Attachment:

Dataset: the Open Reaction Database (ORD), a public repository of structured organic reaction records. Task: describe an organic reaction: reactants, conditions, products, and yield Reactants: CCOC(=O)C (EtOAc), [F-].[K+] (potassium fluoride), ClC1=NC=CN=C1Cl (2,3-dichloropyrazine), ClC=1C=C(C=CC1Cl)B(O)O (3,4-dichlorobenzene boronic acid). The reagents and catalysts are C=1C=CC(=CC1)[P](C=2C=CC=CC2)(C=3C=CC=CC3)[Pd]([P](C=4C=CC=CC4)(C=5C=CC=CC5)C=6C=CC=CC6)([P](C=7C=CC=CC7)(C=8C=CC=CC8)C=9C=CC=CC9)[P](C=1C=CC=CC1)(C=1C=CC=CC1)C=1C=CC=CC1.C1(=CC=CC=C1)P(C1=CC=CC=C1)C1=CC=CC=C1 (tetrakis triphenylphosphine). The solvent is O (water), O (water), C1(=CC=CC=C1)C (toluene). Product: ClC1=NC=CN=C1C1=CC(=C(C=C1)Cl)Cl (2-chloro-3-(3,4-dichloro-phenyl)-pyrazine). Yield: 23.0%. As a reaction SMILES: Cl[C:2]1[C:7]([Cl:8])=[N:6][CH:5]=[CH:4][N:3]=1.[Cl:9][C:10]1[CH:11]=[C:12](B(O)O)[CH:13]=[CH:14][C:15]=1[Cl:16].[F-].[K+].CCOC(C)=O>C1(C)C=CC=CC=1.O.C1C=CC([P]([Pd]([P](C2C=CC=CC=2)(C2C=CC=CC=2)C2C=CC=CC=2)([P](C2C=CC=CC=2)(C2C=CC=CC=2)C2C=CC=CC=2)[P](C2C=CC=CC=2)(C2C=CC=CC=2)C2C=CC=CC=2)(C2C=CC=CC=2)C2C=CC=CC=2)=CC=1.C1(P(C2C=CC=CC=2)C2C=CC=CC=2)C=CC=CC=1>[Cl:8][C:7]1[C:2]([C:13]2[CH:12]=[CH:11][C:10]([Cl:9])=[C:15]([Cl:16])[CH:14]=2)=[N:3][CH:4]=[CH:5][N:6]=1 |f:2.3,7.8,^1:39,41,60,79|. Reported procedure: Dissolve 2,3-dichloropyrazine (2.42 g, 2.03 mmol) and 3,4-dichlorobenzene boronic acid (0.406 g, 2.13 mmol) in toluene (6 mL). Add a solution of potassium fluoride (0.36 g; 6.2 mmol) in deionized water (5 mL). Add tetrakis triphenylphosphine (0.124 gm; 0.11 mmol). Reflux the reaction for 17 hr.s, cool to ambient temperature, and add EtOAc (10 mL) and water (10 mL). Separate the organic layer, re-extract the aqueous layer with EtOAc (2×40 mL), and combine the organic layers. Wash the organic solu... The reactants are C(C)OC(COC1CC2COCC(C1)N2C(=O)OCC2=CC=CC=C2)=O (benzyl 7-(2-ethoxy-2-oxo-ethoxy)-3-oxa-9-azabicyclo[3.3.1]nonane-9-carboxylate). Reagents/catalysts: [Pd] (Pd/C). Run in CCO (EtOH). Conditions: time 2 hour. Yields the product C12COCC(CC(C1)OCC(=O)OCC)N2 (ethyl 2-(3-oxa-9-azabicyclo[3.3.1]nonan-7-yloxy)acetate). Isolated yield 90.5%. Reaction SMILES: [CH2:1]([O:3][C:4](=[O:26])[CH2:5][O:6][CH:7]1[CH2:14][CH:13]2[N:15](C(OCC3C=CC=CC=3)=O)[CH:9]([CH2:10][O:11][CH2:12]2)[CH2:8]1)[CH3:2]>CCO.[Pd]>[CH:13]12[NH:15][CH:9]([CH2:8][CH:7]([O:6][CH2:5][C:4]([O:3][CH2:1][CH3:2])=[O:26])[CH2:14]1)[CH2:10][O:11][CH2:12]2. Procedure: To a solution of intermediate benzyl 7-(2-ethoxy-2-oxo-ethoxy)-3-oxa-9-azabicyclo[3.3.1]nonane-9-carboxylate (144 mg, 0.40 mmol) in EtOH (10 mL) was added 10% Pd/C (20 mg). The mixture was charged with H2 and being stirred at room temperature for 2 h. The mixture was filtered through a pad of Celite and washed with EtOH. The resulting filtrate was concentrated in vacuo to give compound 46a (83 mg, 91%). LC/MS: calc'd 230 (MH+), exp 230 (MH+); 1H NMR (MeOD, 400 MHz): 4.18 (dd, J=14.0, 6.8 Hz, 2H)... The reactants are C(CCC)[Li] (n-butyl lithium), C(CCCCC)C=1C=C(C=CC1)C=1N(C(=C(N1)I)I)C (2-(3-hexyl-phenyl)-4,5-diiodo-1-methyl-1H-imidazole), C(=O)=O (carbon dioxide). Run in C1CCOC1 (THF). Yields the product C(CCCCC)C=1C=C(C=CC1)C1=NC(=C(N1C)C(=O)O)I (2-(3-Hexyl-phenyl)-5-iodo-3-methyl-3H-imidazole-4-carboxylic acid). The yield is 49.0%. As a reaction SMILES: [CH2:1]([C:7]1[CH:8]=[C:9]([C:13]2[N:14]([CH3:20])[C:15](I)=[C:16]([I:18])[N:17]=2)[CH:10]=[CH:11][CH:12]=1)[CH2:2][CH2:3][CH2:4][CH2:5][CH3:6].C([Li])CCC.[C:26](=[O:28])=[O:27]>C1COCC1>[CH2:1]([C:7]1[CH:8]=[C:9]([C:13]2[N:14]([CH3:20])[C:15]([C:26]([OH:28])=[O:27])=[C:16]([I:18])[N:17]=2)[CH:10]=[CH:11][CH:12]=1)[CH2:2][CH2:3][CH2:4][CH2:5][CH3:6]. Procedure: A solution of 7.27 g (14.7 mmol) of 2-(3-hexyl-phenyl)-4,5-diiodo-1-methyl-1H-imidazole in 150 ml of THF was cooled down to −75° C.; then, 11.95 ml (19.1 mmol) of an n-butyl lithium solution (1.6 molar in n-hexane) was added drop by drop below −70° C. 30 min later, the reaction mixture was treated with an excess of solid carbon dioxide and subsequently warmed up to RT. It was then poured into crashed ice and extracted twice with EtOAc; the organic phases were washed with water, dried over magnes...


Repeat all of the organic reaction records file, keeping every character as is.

Dataset: the Open Reaction Database (ORD), a public repository of structured organic reaction records. Task: describe an organic reaction: reactants, conditions, products, and yield Reactants: CCOC(=O)C (EtOAc), [F-].[K+] (potassium fluoride), ClC1=NC=CN=C1Cl (2,3-dichloropyrazine), ClC=1C=C(C=CC1Cl)B(O)O (3,4-dichlorobenzene boronic acid). The reagents and catalysts are C=1C=CC(=CC1)[P](C=2C=CC=CC2)(C=3C=CC=CC3)[Pd]([P](C=4C=CC=CC4)(C=5C=CC=CC5)C=6C=CC=CC6)([P](C=7C=CC=CC7)(C=8C=CC=CC8)C=9C=CC=CC9)[P](C=1C=CC=CC1)(C=1C=CC=CC1)C=1C=CC=CC1.C1(=CC=CC=C1)P(C1=CC=CC=C1)C1=CC=CC=C1 (tetrakis triphenylphosphine). The solvent is O (water), O (water), C1(=CC=CC=C1)C (toluene). Product: ClC1=NC=CN=C1C1=CC(=C(C=C1)Cl)Cl (2-chloro-3-(3,4-dichloro-phenyl)-pyrazine). Yield: 23.0%. As a reaction SMILES: Cl[C:2]1[C:7]([Cl:8])=[N:6][CH:5]=[CH:4][N:3]=1.[Cl:9][C:10]1[CH:11]=[C:12](B(O)O)[CH:13]=[CH:14][C:15]=1[Cl:16].[F-].[K+].CCOC(C)=O>C1(C)C=CC=CC=1.O.C1C=CC([P]([Pd]([P](C2C=CC=CC=2)(C2C=CC=CC=2)C2C=CC=CC=2)([P](C2C=CC=CC=2)(C2C=CC=CC=2)C2C=CC=CC=2)[P](C2C=CC=CC=2)(C2C=CC=CC=2)C2C=CC=CC=2)(C2C=CC=CC=2)C2C=CC=CC=2)=CC=1.C1(P(C2C=CC=CC=2)C2C=CC=CC=2)C=CC=CC=1>[Cl:8][C:7]1[C:2]([C:13]2[CH:12]=[CH:11][C:10]([Cl:9])=[C:15]([Cl:16])[CH:14]=2)=[N:3][CH:4]=[CH:5][N:6]=1 |f:2.3,7.8,^1:39,41,60,79|. Reported procedure: Dissolve 2,3-dichloropyrazine (2.42 g, 2.03 mmol) and 3,4-dichlorobenzene boronic acid (0.406 g, 2.13 mmol) in toluene (6 mL). Add a solution of potassium fluoride (0.36 g; 6.2 mmol) in deionized water (5 mL). Add tetrakis triphenylphosphine (0.124 gm; 0.11 mmol). Reflux the reaction for 17 hr.s, cool to ambient temperature, and add EtOAc (10 mL) and water (10 mL). Separate the organic layer, re-extract the aqueous layer with EtOAc (2×40 mL), and combine the organic layers. Wash the organic solu... The reactants are C(C)OC(COC1CC2COCC(C1)N2C(=O)OCC2=CC=CC=C2)=O (benzyl 7-(2-ethoxy-2-oxo-ethoxy)-3-oxa-9-azabicyclo[3.3.1]nonane-9-carboxylate). Reagents/catalysts: [Pd] (Pd/C). Run in CCO (EtOH). Conditions: time 2 hour. Yields the product C12COCC(CC(C1)OCC(=O)OCC)N2 (ethyl 2-(3-oxa-9-azabicyclo[3.3.1]nonan-7-yloxy)acetate). Isolated yield 90.5%. Reaction SMILES: [CH2:1]([O:3][C:4](=[O:26])[CH2:5][O:6][CH:7]1[CH2:14][CH:13]2[N:15](C(OCC3C=CC=CC=3)=O)[CH:9]([CH2:10][O:11][CH2:12]2)[CH2:8]1)[CH3:2]>CCO.[Pd]>[CH:13]12[NH:15][CH:9]([CH2:8][CH:7]([O:6][CH2:5][C:4]([O:3][CH2:1][CH3:2])=[O:26])[CH2:14]1)[CH2:10][O:11][CH2:12]2. Procedure: To a solution of intermediate benzyl 7-(2-ethoxy-2-oxo-ethoxy)-3-oxa-9-azabicyclo[3.3.1]nonane-9-carboxylate (144 mg, 0.40 mmol) in EtOH (10 mL) was added 10% Pd/C (20 mg). The mixture was charged with H2 and being stirred at room temperature for 2 h. The mixture was filtered through a pad of Celite and washed with EtOH. The resulting filtrate was concentrated in vacuo to give compound 46a (83 mg, 91%). LC/MS: calc'd 230 (MH+), exp 230 (MH+); 1H NMR (MeOD, 400 MHz): 4.18 (dd, J=14.0, 6.8 Hz, 2H)... The reactants are C(CCC)[Li] (n-butyl lithium), C(CCCCC)C=1C=C(C=CC1)C=1N(C(=C(N1)I)I)C (2-(3-hexyl-phenyl)-4,5-diiodo-1-methyl-1H-imidazole), C(=O)=O (carbon dioxide). Run in C1CCOC1 (THF). Yields the product C(CCCCC)C=1C=C(C=CC1)C1=NC(=C(N1C)C(=O)O)I (2-(3-Hexyl-phenyl)-5-iodo-3-methyl-3H-imidazole-4-carboxylic acid). The yield is 49.0%. As a reaction SMILES: [CH2:1]([C:7]1[CH:8]=[C:9]([C:13]2[N:14]([CH3:20])[C:15](I)=[C:16]([I:18])[N:17]=2)[CH:10]=[CH:11][CH:12]=1)[CH2:2][CH2:3][CH2:4][CH2:5][CH3:6].C([Li])CCC.[C:26](=[O:28])=[O:27]>C1COCC1>[CH2:1]([C:7]1[CH:8]=[C:9]([C:13]2[N:14]([CH3:20])[C:15]([C:26]([OH:28])=[O:27])=[C:16]([I:18])[N:17]=2)[CH:10]=[CH:11][CH:12]=1)[CH2:2][CH2:3][CH2:4][CH2:5][CH3:6]. Procedure: A solution of 7.27 g (14.7 mmol) of 2-(3-hexyl-phenyl)-4,5-diiodo-1-methyl-1H-imidazole in 150 ml of THF was cooled down to −75° C.; then, 11.95 ml (19.1 mmol) of an n-butyl lithium solution (1.6 molar in n-hexane) was added drop by drop below −70° C. 30 min later, the reaction mixture was treated with an excess of solid carbon dioxide and subsequently warmed up to RT. It was then poured into crashed ice and extracted twice with EtOAc; the organic phases were washed with water, dried over magnes...